I shall never forget how I was roused one night by the groans of a fellow prisoner, who threw himself about in his sleep, obviously having a horrible nightmare. Since I had always been especially sorry for people who suffered from fearful dreams or deliria, I wanted to wake the poor man. Suddenly I drew back the hand which was ready to shake him, frightened at the thing I was about to do. At the moment I became intensely conscious of the fact that no dream, no matter how horrible, could be as bad as the reality of the camp which surrounded us, and which I was about to recall him.
Does this not bring to mind the story of Death in Teheran? A rich and mighty Persian once walked in his garden with one of his servants. The servant cried that he had just encountered Death, who had threatened him. He begged his master to give him his fastest horse so that he could make haste and flee to Teheran, which he could reach that same evening. The master consented and the servant galloped ogg on the horse. On returning to his house the master himself met Death, and questioned him, „Why did you terrify and threaten my servant?” " I did not threaten him; I only showed surprise in still finding him here when I planned to meet him tonight in Teheran, " sais Death.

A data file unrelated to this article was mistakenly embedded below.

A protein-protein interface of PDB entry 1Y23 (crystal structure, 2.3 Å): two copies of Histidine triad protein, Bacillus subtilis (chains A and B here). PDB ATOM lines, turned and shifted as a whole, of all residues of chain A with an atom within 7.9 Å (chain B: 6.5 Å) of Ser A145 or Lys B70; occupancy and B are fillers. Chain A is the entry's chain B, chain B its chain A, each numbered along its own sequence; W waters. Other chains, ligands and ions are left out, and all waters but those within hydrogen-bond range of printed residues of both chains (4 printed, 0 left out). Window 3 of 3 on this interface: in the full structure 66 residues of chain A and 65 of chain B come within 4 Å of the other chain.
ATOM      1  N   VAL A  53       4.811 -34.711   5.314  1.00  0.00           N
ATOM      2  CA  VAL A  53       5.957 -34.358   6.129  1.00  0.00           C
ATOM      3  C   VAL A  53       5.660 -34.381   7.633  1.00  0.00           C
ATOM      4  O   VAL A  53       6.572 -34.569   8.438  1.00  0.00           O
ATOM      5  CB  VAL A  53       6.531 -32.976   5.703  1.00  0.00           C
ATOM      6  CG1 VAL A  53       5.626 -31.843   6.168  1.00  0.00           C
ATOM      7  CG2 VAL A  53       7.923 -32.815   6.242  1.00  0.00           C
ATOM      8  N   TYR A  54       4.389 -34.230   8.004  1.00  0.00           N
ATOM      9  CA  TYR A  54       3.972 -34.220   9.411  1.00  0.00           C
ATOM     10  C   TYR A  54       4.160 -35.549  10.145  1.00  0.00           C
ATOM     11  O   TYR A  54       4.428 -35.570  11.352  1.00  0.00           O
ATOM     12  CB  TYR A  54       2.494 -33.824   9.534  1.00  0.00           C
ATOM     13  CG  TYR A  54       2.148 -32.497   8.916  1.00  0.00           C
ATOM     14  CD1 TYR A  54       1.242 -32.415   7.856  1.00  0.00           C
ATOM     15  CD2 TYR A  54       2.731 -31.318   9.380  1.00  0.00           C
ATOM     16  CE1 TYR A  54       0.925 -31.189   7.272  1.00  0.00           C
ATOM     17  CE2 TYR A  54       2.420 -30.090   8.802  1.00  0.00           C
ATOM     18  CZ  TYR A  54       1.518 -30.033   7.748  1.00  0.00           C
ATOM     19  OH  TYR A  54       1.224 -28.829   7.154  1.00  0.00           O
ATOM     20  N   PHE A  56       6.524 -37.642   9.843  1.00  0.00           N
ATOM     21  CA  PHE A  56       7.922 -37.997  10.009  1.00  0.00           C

We came to meadows full of flowers. We saw and realized that they were there, but we had no feelings about them. The first spark of joy came when we saw a rooster with a tail of multicolored feathers. But it remained only a spark; we did not yet belong to this world. In the evening when we all met again in our hut, one said secretly to the other, „Tell me, were you pleased today?”
And the other replied, feeling ashamed as he did not know that we all felt similarly, „Truthfully, no” We had literally lost the ability to feel pleased and had to relearn it slowly.
Naturally only a few people were capable of reaching great spritual heights. But a few were given the chance to attain human greatness even through their apparent wordly failure and death, an accomplishment which in ordinary circumstances they would have never achieved. To the others of us, the mediocre and half-hearted, the words of Bismarck could be applied: „Life is like being at the dentist. You always think that the worst is still to come, and yet it is over already.” Varying this, we could say that most men in a concentration camp believed that the real opportunities of life had passed. Yet, in reality, there was an opportunity and a challenge. One could make a victory of those experiences, turning life into an inner triumph, or one could ignore the challenge and simply vegetate, as did a majority of the prisoners.